The furious youth in the French suburban housing blocks known as the banlieue are expressing themselves by setting cars on fire. And not only cars: schools, creches, sports centers. So far, they are not using words, at least not audibly. So everyone else is free to speak for them, or against them, and offer his or her verbal interpretation of what these actions mean, or should mean. Since these interpretations differ sharply, there is a polarizing debate going on as to what this is really about and what should be done about it.
I live on the northern edge of Paris, on the non-tourist backside of Montmartre. It is probably the most mixed neighborhood in Paris. It includes Barbès, the setting for Emile Zola’s working class novel “L’Assommoir”, which later became the main pole of North African immigration. More recently, there is a large and growing population of sub-Saharan African immigrants, as well as a considerable Tamoul community.The streets are full of life, lots of young children, African grocers, all sorts of shops and people, and despite a certain amount of drug dealing, I feel perfectly safe, even late at night.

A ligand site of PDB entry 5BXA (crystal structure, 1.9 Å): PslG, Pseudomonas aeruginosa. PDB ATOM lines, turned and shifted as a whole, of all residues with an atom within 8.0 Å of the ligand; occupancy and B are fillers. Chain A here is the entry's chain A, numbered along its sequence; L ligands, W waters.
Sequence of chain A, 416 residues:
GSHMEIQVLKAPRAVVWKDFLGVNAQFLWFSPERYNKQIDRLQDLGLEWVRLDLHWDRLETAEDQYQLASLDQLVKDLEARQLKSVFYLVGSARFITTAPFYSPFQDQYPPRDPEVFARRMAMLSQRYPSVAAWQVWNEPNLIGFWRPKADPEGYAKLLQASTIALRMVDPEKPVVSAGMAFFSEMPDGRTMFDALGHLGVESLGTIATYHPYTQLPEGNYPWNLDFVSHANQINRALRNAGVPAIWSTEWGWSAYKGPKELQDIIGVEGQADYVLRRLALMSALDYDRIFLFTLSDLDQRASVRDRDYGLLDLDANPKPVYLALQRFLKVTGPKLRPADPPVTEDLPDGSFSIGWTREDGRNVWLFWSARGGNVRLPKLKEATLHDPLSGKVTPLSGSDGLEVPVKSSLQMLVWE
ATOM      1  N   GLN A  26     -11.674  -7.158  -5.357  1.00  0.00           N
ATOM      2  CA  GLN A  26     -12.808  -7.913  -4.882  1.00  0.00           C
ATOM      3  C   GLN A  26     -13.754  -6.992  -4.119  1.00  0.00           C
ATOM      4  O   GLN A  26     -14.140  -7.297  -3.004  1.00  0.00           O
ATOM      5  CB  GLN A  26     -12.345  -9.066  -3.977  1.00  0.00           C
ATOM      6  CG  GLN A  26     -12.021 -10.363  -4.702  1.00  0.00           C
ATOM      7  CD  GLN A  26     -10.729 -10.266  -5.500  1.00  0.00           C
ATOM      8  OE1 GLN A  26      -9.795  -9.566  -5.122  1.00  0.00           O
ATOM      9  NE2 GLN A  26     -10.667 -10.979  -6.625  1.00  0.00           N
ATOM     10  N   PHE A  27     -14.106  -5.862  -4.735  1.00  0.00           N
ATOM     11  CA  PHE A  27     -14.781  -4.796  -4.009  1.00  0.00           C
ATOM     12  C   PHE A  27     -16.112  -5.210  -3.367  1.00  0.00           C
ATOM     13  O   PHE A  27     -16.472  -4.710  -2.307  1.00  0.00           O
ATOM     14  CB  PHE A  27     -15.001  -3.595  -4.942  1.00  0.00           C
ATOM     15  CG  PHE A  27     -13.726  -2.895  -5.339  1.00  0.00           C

This neighborhood is not far from the northeastern banlieue where the riots began. But the banlieue is something else. Its specific nature is one of the factors behind the current outburst of violence. But it is only one of the factors.
It’s easy to pontificate on this subject, and the clichés all come easily to mind. But I would like to try to analyse the situation by examining one by one the factors and arguments relating to this crisis.
1. The rioters themselves.
Only the right, or more precisely the far right, would reduce the problem to the rioters themselves. The National Front is, predictably, describing the situation as “civil war” and calling for the government to send in the Army. This is a very minority position. So far as I am aware, its strongest expression has come from the United States, in an article by Daniel Pipes in the Jewish World Review charactizing the riots as an Islamic “intifada” as a “turning point” in a new religious war in Europe.